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Fandango is a corporation in the United States that sells movie tickets over the telephone and Internet, enabling customers to ensure ticket availability and avoid lines at the movie theater.

Contents

Services

Fandango charges a premium to use its services, ranging from 75¢ to $2.00 (the additional surcharge for phone orders), which reserves a ticket to be printed out upon arrival at a movie theater, thereby avoiding lines. Initially, seating was promised for sold-out shows, but this feature was discontinued for most theaters, as not all were equipped to handle reserved seating and will call lines. With ticket prices in many areas exceeding US$10.00, purchasing tickets through Fandango and other ticketing websites can make movie-going an expensive proposition; however, procuring tickets to movies on their opening days by conventional means may be inconvenient, difficult, and at times impossible (especially in large metropolitan areas) without utilizing services like Fandango.

Fandango's advertisements play before previews at participating movie-theater chains and feature lunch bag puppets spewing various one- or two-line jokes and riddles centering around the company's name. They have also done a segment that is based on We are the World.

Fandango's website also offers movie descriptions, movie reviews by members, and some web-based games.

History

Industry revenue increased rapidly for several years after the company's formation. However, as the Internet grew in popularity, small- and medium-sized movie-theater chains began to offer independent ticket sale capabilities through their own websites. In addition, a new paradigm of moviegoers printing their own tickets at home (with barcodes to be scanned at the theater) emerged, in services offered by PrintTixUSA and by point-of-sale software vendor operated web sites like "ticketmakers.com" (and eventually Fandango itself). Finally, an overall slump in moviegoing continued into the 2000s, as home theaters, DVDs, and high definition televisions proliferated in average households, turning the home into the preferred place to screen films.

On April 11, 2007, Comcast acquired Fandango, with plans to integrate it into a new entertainment website called "Fancast.com," set to launch the summer of 2007.[1] In 2008, Movies.com joined the Fandango family.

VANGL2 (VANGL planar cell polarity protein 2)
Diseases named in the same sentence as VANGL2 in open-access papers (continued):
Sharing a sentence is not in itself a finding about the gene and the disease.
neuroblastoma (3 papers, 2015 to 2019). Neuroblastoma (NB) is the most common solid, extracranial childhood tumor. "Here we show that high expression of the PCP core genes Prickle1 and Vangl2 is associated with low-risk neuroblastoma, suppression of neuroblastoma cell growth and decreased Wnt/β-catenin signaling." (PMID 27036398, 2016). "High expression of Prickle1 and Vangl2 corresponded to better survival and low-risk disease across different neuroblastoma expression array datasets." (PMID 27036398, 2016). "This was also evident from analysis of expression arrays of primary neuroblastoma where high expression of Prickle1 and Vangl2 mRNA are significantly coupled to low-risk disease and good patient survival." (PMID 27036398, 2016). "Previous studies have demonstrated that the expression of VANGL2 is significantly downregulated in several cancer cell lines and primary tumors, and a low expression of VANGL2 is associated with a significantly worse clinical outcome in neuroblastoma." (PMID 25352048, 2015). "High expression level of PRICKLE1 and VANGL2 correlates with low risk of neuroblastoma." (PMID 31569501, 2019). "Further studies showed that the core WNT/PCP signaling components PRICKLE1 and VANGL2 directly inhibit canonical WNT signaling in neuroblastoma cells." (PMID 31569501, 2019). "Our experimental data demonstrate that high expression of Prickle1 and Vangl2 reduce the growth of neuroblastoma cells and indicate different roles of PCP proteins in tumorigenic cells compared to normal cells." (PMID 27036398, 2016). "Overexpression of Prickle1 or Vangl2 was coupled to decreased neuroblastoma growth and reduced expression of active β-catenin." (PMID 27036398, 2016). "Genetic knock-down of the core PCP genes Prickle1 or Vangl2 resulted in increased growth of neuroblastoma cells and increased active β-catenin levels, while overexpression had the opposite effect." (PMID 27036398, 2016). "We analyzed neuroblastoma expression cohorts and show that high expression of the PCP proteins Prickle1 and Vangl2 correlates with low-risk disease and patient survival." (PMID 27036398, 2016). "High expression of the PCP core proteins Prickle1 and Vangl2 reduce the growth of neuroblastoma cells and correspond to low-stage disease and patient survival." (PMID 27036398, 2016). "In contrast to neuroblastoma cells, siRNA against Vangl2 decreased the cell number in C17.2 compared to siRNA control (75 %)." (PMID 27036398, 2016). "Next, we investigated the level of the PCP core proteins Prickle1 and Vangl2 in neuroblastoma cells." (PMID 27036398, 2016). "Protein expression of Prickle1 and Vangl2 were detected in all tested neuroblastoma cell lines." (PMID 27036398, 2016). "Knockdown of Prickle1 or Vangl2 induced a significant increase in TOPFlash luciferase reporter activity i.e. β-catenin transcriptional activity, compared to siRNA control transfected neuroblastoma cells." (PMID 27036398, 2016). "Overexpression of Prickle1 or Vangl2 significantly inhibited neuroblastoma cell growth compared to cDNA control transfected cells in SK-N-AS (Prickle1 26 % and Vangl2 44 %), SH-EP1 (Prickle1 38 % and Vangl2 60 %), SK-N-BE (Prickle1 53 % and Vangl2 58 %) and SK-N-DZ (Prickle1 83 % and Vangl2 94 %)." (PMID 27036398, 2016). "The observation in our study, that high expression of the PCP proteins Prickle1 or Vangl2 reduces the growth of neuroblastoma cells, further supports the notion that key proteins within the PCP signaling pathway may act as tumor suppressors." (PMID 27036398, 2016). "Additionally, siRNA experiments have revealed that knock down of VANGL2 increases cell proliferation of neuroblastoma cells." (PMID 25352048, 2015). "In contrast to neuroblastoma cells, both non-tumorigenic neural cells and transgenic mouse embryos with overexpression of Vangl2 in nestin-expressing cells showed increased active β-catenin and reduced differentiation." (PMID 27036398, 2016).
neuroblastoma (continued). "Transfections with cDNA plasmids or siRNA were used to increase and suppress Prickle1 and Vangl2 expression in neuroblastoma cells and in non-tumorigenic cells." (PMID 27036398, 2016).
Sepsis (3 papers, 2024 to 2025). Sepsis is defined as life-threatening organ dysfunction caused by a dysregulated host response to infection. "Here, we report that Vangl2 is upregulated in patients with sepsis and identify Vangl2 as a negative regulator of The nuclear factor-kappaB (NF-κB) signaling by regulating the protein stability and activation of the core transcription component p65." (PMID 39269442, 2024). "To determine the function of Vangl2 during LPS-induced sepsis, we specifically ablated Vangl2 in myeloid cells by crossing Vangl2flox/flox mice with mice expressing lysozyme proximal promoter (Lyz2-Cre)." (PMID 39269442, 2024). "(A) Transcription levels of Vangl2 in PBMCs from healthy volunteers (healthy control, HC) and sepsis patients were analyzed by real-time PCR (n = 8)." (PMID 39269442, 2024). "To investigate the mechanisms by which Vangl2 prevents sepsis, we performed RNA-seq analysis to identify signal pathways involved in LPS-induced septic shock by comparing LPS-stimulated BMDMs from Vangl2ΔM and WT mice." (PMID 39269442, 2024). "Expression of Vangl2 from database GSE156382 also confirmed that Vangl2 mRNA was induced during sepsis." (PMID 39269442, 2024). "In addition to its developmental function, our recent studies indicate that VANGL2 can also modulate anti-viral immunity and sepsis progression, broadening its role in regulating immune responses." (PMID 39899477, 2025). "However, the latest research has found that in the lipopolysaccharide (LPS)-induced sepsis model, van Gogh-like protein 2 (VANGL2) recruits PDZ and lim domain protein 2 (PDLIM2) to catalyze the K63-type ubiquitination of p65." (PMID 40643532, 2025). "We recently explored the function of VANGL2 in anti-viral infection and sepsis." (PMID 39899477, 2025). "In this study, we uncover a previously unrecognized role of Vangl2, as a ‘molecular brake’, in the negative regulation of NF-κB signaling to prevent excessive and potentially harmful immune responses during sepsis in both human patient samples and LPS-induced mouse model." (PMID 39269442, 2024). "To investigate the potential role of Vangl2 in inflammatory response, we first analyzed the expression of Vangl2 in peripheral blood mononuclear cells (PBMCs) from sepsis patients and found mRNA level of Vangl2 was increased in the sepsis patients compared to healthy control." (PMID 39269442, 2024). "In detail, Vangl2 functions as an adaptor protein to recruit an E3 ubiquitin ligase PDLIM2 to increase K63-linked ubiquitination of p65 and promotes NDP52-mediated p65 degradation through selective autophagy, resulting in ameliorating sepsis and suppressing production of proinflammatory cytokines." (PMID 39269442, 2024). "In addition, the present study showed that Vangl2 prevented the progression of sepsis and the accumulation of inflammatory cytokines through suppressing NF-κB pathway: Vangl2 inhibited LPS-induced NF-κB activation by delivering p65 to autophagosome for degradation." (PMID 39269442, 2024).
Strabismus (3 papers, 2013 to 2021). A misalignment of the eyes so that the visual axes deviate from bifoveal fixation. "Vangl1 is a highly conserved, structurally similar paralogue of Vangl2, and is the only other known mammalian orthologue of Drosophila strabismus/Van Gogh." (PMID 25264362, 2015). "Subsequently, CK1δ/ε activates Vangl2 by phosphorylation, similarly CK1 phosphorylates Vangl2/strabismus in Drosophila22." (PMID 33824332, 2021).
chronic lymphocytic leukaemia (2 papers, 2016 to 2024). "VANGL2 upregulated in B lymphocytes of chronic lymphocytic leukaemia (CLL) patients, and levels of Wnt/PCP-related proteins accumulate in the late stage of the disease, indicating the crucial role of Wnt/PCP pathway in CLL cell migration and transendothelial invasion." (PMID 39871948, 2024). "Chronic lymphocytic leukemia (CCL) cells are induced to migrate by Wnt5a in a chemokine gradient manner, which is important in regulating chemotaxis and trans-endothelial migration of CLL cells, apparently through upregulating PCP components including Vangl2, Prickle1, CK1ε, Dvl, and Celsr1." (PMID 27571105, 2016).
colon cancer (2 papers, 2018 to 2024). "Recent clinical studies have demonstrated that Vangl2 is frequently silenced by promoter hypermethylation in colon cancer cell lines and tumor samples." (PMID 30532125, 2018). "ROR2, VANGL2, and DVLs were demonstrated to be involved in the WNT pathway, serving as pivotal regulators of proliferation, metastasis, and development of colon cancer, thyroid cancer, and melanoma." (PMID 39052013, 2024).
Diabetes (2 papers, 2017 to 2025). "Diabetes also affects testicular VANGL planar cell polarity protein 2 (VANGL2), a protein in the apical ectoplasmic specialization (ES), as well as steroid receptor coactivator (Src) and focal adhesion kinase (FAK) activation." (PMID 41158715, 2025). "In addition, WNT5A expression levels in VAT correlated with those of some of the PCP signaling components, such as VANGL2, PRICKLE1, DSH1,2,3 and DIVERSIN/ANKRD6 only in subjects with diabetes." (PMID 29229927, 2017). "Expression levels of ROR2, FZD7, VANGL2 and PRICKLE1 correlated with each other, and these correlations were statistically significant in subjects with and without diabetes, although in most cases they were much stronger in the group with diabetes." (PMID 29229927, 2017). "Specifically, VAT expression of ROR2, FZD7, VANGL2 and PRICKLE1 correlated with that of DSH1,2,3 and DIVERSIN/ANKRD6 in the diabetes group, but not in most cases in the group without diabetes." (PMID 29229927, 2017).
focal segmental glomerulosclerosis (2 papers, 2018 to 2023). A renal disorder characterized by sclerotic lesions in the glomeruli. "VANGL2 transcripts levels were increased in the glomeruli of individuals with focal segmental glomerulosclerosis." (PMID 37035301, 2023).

Competition with MovieTickets.com

Fandango is one of two major online advance movie ticket sale sites, along with MovieTickets.com. Before being acquired by Comcast in April 2007, Fandango was privately owned, with the major stakeholder being the largest movie-theater chain in the U.S., Regal Entertainment Group, including the United Artists and Hoyts theater chains. Along with other partners, Regal founded Fandango partly to prevent the older MovieTickets.com from establishing a monopoly on phone and online ticketing services. (MovieTickets.com is publicly owned and trades under the stock symbol HOLL.) At Regal's acquisition of Consolidated Theatres, that chain was under contract to MovieTickets.com. As such Fandango does not ticket those Regal theaters.

Although Fandango does not provide online ticketing for many AMC Theaters, it does provide online ticketing for those AMC Theaters originally part of the Loews Cineplex Entertainment chain, due to contractual obligations in place prior to the 2005 merger of the two movie chains.[2] Loews had previously attempted to break the contract in 2002 under pressure of bankruptcy and from (then) AOL Moviefone; Fandango successfully sued both Loews and Moviefone and retains Loews business.[3]

Movies.com

Fandango acquired the domain Movies.com from Disney in June 2008. [4]

Controversy

In July 2009 it was revealed that Fandango along with other web sites including buy.com and Orbitz were linked with controversial Web loyalty programs, also known as post-transaction marketers. Fandango reportedly gave access to their customers' credit cards to the third party.[5]

References

External links








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